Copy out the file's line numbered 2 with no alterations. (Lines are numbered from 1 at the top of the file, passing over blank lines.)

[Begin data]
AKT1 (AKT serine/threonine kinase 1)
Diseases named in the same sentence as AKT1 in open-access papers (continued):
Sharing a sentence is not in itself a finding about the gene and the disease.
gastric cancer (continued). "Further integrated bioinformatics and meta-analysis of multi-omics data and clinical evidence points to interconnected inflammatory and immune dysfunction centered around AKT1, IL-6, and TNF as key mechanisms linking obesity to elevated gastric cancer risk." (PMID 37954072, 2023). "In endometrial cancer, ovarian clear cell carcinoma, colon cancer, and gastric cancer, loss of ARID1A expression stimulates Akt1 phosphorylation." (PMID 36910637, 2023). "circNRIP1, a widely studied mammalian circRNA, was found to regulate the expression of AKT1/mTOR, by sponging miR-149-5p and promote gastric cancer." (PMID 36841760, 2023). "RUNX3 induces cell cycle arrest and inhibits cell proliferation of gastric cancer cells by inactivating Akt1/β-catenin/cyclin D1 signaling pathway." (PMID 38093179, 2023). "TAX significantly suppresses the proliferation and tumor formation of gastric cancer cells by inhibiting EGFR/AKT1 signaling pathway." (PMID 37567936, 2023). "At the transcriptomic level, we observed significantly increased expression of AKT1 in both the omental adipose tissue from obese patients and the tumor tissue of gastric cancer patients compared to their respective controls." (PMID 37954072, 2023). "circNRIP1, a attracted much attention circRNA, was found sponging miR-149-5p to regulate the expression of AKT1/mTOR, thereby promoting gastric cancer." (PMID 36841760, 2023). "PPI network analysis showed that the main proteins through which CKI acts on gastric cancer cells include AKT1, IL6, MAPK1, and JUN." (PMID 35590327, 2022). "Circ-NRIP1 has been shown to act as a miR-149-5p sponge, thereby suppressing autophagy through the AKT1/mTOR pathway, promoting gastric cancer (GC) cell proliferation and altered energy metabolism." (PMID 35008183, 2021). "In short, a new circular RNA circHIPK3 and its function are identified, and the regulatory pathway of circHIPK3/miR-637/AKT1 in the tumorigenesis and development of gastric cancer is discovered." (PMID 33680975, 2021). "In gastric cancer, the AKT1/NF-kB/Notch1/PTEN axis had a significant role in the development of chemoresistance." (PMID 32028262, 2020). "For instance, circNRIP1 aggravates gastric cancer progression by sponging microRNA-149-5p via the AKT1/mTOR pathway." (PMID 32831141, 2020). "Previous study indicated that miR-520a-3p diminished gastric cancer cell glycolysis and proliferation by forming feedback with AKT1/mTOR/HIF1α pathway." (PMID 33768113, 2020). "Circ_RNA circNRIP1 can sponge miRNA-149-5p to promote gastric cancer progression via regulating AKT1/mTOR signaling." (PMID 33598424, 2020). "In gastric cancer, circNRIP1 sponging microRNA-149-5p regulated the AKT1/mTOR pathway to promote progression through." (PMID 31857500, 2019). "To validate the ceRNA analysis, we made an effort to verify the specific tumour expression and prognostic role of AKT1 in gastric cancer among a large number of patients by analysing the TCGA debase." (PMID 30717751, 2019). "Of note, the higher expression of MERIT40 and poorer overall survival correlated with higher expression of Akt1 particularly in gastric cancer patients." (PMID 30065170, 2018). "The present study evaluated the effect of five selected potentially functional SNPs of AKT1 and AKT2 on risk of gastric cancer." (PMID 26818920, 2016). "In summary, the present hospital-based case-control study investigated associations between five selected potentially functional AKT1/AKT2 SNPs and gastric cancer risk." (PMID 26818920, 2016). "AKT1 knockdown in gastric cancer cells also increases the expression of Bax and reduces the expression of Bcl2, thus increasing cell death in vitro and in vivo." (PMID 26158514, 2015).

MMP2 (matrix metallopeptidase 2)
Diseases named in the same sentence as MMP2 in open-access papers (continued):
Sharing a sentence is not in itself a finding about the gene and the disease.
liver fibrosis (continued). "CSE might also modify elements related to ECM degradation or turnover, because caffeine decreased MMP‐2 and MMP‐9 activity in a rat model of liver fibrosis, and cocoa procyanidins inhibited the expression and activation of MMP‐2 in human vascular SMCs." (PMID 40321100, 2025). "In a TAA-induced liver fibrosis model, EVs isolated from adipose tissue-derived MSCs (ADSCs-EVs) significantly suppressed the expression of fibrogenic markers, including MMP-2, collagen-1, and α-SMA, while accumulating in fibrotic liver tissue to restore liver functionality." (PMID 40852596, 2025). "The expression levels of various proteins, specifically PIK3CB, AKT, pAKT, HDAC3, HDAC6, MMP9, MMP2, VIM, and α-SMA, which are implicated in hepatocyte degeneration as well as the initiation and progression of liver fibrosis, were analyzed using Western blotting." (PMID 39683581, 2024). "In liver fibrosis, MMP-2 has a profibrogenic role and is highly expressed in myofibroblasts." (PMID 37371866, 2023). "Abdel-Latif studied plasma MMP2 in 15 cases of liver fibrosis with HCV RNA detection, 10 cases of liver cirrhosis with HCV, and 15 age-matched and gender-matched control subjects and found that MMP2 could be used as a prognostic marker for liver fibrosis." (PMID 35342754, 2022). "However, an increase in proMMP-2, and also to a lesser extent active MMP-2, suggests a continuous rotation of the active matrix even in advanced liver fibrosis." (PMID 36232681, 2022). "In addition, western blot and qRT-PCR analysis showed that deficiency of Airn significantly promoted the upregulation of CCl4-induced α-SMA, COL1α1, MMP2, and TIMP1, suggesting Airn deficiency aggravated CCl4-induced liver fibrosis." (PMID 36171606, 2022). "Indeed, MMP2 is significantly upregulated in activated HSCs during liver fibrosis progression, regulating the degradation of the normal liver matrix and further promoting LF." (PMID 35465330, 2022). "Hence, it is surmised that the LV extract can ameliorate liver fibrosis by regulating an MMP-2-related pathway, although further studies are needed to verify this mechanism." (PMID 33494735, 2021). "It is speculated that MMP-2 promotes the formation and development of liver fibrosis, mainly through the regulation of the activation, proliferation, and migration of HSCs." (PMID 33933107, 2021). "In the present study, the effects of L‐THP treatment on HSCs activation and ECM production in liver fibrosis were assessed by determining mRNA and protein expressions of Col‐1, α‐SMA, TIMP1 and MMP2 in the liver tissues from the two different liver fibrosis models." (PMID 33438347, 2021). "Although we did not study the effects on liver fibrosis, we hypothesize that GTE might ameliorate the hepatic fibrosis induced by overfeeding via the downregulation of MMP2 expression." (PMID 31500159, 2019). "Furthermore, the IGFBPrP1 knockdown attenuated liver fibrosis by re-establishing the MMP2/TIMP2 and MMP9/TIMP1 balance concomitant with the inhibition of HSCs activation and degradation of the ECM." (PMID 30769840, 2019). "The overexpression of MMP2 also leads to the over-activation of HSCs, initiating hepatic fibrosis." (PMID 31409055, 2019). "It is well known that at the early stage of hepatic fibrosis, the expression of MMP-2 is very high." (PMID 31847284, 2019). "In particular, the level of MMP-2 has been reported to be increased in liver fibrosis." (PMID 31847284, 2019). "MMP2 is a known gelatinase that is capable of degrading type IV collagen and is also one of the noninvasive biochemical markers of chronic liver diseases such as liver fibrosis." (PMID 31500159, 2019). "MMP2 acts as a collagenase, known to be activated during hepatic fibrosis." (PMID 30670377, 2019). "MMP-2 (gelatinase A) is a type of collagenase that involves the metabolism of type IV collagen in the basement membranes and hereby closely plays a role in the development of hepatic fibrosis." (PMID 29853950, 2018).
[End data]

Diseases named in the same sentence as AKT1 in open-access papers (continued):